Trump company convicted of criminal tax fraud

Trump company lawyer Alan Futerfas walks away from the New York Supreme Court after the Trump Organization was convicted on all charges in a criminal tax fraud - Getty Images
Trump company lawyer Alan Futerfas walks away from the New York Supreme Court after the Trump Organization was convicted on all charges in a criminal tax fraud - Getty Images

Donald Trump's family business has been found guilty of tax fraud, dealing a blow to the former US president before his 2024 White House run.

The Trump Organization - which operates hotels, golf courses, and other real estate around the world - was found guilty on all 17 counts, including conspiracy charges and falsifying business records by a New York jury on Tuesday.

Alvin Bragg, Manhattan's Democratic District Attorney, said afterwards: "The former president's companies now stand convicted of crimes. That is consequential."

"This was a case about lying and cheating. False documents. To the end of evading taxes," Mr Bragg said.

The Trump Organization said it would appeal.

Jurors agreed with prosecutors that the Trump Organization - currently run by Mr Trump's eldest sons, Donald Jr and Eric Trump - hid compensation it paid to top executives between 2005 and 2021.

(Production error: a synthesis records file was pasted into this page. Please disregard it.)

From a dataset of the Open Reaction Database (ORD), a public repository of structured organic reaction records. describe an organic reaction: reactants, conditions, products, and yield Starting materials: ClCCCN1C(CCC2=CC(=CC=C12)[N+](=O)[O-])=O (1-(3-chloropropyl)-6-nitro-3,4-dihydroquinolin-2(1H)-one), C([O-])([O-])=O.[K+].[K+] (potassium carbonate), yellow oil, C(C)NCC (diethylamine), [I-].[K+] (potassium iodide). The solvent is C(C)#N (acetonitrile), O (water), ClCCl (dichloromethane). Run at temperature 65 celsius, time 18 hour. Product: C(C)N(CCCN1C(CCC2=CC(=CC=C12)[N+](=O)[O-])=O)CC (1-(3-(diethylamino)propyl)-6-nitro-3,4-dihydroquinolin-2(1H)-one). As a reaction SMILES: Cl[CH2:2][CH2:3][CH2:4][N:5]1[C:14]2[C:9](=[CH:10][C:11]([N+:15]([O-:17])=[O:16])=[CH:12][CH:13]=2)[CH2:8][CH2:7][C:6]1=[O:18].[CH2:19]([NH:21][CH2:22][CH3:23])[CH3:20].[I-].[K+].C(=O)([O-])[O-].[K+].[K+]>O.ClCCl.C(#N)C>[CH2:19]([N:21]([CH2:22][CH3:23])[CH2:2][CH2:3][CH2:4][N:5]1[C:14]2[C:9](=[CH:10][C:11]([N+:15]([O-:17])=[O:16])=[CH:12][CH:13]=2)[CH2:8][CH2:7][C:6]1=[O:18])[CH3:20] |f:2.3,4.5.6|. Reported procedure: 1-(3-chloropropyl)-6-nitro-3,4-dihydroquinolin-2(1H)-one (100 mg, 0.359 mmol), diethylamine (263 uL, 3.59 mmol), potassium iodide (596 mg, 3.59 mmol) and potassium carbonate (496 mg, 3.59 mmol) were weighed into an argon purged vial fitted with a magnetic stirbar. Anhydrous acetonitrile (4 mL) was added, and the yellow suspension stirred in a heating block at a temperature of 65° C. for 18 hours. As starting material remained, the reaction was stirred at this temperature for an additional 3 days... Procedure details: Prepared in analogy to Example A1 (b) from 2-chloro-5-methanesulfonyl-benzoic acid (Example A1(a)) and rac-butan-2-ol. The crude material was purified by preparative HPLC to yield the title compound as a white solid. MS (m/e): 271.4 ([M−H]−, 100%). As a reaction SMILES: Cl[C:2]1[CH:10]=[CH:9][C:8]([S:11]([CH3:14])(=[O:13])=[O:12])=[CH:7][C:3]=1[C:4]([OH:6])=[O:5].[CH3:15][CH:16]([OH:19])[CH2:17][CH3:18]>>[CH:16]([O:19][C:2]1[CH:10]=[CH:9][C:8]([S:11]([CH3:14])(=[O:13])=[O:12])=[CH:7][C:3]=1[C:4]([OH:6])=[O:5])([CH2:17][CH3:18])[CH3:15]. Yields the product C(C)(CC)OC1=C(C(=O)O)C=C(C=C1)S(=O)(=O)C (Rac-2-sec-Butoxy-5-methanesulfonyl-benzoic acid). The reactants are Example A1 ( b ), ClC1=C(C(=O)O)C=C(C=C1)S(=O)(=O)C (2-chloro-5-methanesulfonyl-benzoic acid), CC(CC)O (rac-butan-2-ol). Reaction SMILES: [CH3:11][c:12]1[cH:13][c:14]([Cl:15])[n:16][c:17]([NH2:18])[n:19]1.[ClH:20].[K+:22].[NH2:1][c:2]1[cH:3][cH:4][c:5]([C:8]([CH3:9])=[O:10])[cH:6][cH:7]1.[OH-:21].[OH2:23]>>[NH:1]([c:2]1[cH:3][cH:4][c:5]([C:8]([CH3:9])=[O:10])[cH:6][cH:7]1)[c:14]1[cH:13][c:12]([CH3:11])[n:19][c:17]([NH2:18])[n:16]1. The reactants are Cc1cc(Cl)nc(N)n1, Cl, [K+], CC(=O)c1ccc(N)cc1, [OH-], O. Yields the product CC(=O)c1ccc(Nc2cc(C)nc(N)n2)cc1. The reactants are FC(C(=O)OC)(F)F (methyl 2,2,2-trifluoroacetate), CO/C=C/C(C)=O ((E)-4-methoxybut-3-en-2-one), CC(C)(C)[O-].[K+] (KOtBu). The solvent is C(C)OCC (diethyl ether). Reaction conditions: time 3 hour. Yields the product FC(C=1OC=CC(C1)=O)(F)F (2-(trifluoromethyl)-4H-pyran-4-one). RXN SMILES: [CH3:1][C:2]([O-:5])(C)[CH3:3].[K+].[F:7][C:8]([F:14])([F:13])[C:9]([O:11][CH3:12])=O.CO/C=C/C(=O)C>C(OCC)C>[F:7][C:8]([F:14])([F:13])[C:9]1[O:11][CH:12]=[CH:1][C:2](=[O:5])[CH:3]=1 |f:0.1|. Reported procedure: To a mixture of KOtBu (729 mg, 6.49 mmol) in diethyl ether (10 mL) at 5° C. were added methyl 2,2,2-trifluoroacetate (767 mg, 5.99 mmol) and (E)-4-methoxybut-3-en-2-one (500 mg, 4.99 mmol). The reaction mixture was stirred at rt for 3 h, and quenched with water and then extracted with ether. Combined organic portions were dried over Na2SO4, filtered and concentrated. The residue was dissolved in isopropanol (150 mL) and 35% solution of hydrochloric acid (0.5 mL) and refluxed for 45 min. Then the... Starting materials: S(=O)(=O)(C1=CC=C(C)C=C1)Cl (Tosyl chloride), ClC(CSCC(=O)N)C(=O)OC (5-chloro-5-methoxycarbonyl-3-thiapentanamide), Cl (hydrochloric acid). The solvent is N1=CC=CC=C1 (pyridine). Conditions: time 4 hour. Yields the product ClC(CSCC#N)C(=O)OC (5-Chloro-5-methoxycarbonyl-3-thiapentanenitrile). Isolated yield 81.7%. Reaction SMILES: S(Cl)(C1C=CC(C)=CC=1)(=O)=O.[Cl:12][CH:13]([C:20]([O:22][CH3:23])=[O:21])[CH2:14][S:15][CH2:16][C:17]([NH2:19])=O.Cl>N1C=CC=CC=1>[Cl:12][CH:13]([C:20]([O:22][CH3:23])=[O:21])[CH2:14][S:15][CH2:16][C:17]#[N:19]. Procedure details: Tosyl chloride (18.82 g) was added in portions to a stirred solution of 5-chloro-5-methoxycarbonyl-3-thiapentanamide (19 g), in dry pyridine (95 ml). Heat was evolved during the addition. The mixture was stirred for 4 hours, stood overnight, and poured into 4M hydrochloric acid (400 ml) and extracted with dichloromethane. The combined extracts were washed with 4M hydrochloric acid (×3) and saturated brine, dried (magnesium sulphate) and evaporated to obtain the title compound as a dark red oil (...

Longtime chief financial officer Allen Weisselberg, had already pleaded guilty to 15 counts of tax fraud, and testified against his former company as part of a plea deal.

The conviction is a validation for New York prosecutors, who have spent three years investigating the former president and his businesses.

While Mr Trump was not personally was not charged in the case, prosecutors repeatedly invoked the former president during the month-long trial as they argued the illegal practices unfolded under his nose for years.

Mr Trump has denounced the cases as a politically motivated "witch hunt".  He said last month that his family received "no economic gain from the acts done by the executive".

The verdict marks yet another setback for Mr Trump, 76, who has faced a series of setbacks since declaring his third presidential bid last month.

Mr Trump's company faces a fine of around $US1.5 million, a relatively small sum for the large corporation, but one likely to inflict damage to his reputation as he seeks the presidency in 2024.

The verdict could also complicate the Trump Organization's future business by putting off lenders and potential partners.

The Trump Organization and separate Trump entity the Trump Payroll Corp were convicted of running a 13-year-scheme to defraud and evade taxes by falsifying business records.

The case centred on the luxury perks the company gave some top executives, such as high-end apartments, or even covering school tuition fees for relatives, none of which they paid taxes on.

Alan Futerfas, a lawyer for the Trump Organization, said the law allowing the company to be found guilty if executives took criminal acts “in behalf of” the company was vague.

“It was central to the case,” Mr Futerfas said, adding that the company intended to appeal.

It marks just the latest chapter in Mr Trump's mounting legal woes. He is under investigation for his attempts to overturn the 2020 presidential election after he lost to Joe Biden.

The Republican leader also faces a criminal investigation over taking top secret documents to his Florida club, Mar-a-Lago, after he left the White House.

The Trump Organization separately faces a fraud lawsuit brought by New York state Attorney General Letitia James.